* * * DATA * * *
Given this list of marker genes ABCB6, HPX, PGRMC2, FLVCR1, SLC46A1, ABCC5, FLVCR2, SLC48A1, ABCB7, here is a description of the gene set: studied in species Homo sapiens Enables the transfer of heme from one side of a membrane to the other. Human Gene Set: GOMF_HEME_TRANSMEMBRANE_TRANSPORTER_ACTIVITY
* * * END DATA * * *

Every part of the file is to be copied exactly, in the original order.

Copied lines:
Given this list of marker genes ABCB6, HPX, PGRMC2, FLVCR1, SLC46A1, ABCC5, FLVCR2, SLC48A1, ABCB7, here is a description of the gene set: studied in species Homo sapiens Enables the transfer of heme from one side of a membrane to the other. Human Gene Set: GOMF_HEME_TRANSMEMBRANE_TRANSPORTER_ACTIVITY